Bozeman Daily Chronicle, August 19, 2015
Photo by Adrian Sanchez-Gonzales/Chronicle – Gov. Steve Bullock, second left, addresses a group of Montana State University researchers annoucing the recipients of grants on Tuesday at the MSU Post Farm near Bozeman.
Gov. Steve Bullock traveled to Bozeman and Missoula on Tuesday to announce the winners of the first grants from Montana’s new $15 million investment pool to support university research, create jobs and boost the state’s economy.
Four grants totaling $8.3 million will go to scientists at Montana State University and the University of Montana to improve crop production, put high-tech optical equipment to new commercial uses, create better ways to measure water quality and improve treatment of traumatic brain injuries and concussions.
Under a cloudy sky, the governor declared the state’s “one-of-a-kind, first-ever” investments would brighten Montana’s economy and solve state problems. State government, higher education and industry are working together, Bullock said, and the projects “are having an impact across the state, not just in Bozeman and Missoula.”
The announcement took place at MSU’s Post Research Farm on Huffine Lane. MSU President Waded Cruzado said that was fitting because the money will “sow some very important seeds” that “we’re confident will one day reap economic benefits for the people of the state.”
“We’re absolutely thrilled,” said Renee Reijo Pera, MSU’s vice president for research. “These are fantastic projects. I think it’s a good step for the state of Montana but also for students. They need opportunities to stay in Montana.”
Though the announcement included two winners in Bozeman and two in Missoula, Clay Christian, commissioner of higher education, said the projects were chosen without concern for which side of the state they came from. Christian said another four projects are close to being funded.
Barry Jacobsen, MSU plant sciences professor, won $2.27 million for his “precision agriculture” project to make farms and ranches more profitable and efficient by using data from satellites and ground sources to let farmers “develop a prescription for individual fields.”
By using high-tech sensors, Jacobsen said, farmers will be able to target pesticides and fertilizers to specific spots that need it, instead of blanketing entire fields with chemicals. That, he said, can save millions of dollars.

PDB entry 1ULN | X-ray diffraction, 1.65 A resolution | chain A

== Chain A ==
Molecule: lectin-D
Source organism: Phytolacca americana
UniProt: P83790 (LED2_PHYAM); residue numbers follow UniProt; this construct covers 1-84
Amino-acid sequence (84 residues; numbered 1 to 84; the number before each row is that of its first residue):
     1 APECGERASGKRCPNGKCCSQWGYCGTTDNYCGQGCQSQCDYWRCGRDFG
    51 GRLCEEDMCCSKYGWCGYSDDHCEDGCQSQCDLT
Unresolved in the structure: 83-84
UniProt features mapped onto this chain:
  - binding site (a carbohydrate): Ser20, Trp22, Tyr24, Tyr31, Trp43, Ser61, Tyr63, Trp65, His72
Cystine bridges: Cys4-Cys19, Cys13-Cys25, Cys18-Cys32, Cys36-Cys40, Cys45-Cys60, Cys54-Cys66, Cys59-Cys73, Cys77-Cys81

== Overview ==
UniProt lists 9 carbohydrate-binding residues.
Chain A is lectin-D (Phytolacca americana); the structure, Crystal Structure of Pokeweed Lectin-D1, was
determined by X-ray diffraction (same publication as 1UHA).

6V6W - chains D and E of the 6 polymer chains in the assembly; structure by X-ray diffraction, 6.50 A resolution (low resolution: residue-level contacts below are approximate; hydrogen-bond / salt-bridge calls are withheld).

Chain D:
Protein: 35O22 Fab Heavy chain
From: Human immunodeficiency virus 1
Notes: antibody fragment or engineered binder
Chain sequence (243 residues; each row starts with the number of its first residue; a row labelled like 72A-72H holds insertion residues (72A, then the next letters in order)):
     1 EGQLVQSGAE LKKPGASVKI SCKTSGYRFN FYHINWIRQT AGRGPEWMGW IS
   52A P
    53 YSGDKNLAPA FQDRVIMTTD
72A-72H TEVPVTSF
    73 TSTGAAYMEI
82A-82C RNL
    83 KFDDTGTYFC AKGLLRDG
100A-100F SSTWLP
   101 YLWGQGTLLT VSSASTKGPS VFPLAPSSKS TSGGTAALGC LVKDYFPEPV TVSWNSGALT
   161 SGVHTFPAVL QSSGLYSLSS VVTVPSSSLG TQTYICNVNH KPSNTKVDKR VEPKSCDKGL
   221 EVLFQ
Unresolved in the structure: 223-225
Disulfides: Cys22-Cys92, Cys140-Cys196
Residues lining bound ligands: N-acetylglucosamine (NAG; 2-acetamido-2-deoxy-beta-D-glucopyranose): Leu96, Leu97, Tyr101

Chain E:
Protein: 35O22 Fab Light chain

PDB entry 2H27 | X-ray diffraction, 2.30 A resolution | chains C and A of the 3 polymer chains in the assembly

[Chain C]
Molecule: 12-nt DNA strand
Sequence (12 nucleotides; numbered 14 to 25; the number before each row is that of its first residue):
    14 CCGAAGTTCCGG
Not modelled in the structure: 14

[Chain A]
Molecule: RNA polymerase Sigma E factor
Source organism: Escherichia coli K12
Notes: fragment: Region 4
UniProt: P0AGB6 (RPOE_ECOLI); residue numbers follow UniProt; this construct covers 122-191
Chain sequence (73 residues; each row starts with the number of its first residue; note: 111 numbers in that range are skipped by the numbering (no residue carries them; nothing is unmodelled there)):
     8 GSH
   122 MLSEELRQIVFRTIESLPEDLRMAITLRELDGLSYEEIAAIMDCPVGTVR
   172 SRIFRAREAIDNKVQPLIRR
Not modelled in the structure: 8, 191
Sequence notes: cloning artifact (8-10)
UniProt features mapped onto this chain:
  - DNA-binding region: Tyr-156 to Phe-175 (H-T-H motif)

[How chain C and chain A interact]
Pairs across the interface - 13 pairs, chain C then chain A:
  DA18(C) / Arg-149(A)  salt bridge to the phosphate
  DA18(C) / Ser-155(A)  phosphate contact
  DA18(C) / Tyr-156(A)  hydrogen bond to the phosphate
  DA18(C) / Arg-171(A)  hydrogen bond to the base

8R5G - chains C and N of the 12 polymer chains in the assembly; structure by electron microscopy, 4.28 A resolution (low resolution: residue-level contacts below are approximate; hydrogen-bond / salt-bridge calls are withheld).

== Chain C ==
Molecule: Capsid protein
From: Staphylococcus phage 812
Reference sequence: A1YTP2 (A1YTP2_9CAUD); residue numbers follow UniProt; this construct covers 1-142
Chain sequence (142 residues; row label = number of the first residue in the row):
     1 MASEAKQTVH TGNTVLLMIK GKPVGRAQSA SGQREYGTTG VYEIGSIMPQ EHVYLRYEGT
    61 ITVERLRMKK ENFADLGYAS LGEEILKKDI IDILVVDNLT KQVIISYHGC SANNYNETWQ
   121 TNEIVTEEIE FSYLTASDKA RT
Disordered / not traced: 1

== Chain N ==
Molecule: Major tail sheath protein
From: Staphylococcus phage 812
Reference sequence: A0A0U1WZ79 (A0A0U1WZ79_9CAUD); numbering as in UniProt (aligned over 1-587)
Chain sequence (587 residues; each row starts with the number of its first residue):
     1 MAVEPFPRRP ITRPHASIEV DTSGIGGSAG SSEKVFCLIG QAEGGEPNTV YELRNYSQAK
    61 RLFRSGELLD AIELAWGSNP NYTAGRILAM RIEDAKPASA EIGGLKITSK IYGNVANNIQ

High-tech sensors will also give farmers better data about soil moisture. Since the 1930s, Jacobsen said, farmers have thought they had to let some fields lie fallow each year to store moisture for the next wheat crop. Every year 4.6 million acres of Montana land lies unused.
But with better data, farmers can instead plant peas, lentils or other cover crops that use little water on the 4.6 million acres. Montana’s production of peas and lentils has already grown to be No. 1 in the nation, which means there’s enough to support one or two factories producing pea protein for products like protein bars, he said.
Jacobsen handed out a sheet predicting, “This project should return $15-25 million directly to the Montana economy by the end of the 18-month project. Five to 10 year returns are likely to be in the $100s of millions.”
Joe Shaw, an MSU professor and OPTEC Center director, won $2.49 million to apply laser and high-tech optic technology to such areas as agriculture, medical imaging and micro fabrication.
Laser and optics research at MSU has already created a great economic boon, with more than 30 optics companies in the Bozeman area, Shaw said. It’s created “really good jobs in a clean industry.”
“This will be huge for students,” Shaw said, by both creating research jobs at MSU and by letting students work with local companies, which are creating jobs. Earning a degree in science or engineering used to be a ticket to leave Montana for jobs elsewhere, he said, but a lot of students want to stay here.
At UM in Missoula, the governor announced a $1.29 million award to Chris Palmer, a chemistry professor, to develop new technology for monitoring water quality automatically, instead of by hand, said Janelle Booth, Montana University System research director.
A $2.23 million grant was awarded to Sarj Patel, a UM assistant professor, who is searching for better ways to diagnose and treat traumatic brain injury and concussions. Montana has the nation’s second-highest number of traumatic brain injury cases.
The Research Advisory Panel that recommended the four projects included representatives from the Montana Grain Growers, Washington Companies, Swan Valley Medical, Republican state Sen. Llew Jones and Democratic Rep. Ryan Lynch, Cruzado, UM President Royce Engstrom and Christian.